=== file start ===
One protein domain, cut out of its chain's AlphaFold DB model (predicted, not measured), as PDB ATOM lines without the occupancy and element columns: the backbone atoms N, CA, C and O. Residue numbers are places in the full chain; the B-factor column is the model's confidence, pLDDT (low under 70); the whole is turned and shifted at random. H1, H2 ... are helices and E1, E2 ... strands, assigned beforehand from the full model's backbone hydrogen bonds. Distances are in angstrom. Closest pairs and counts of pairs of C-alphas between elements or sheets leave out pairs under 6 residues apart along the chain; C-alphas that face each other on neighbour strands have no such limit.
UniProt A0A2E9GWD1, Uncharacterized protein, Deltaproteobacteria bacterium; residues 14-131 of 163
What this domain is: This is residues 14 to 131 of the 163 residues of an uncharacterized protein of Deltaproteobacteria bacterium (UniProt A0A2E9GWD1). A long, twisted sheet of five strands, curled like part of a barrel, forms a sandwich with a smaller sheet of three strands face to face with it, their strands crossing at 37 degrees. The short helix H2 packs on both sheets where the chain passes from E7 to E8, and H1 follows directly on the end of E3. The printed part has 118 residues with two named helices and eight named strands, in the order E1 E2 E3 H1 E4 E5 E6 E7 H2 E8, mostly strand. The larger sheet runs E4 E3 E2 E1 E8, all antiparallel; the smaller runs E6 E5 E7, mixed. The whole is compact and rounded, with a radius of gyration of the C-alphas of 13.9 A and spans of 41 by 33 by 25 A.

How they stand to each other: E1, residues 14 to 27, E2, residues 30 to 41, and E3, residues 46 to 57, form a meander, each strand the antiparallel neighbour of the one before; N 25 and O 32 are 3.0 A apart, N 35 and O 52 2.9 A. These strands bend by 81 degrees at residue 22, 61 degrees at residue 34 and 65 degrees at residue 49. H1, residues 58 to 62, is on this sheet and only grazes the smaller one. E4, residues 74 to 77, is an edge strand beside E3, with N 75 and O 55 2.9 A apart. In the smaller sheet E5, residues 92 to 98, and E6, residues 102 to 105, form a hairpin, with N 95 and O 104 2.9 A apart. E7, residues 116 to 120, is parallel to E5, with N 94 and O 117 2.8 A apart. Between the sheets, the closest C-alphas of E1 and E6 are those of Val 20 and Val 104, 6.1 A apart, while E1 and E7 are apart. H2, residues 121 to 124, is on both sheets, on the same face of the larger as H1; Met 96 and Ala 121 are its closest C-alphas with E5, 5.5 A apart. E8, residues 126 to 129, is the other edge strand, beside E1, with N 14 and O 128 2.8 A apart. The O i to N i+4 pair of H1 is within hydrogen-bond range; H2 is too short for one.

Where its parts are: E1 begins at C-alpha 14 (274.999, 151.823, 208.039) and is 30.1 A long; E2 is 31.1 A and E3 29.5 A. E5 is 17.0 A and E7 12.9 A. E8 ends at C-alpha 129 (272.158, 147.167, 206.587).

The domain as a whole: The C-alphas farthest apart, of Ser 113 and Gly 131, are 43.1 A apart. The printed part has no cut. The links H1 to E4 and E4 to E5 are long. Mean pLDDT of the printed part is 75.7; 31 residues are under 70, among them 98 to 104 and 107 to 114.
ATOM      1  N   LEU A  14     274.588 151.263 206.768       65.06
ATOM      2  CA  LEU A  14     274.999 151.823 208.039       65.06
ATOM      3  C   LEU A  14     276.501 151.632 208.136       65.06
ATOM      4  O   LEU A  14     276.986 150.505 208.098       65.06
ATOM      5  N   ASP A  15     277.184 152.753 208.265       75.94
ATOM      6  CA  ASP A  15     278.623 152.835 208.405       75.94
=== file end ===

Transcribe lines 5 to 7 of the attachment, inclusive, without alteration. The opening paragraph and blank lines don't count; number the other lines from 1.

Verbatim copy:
The domain as a whole: The C-alphas farthest apart, of Ser 113 and Gly 131, are 43.1 A apart. The printed part has no cut. The links H1 to E4 and E4 to E5 are long. Mean pLDDT of the printed part is 75.7; 31 residues are under 70, among them 98 to 104 and 107 to 114.
ATOM      1  N   LEU A  14     274.588 151.263 206.768       65.06
ATOM      2  CA  LEU A  14     274.999 151.823 208.039       65.06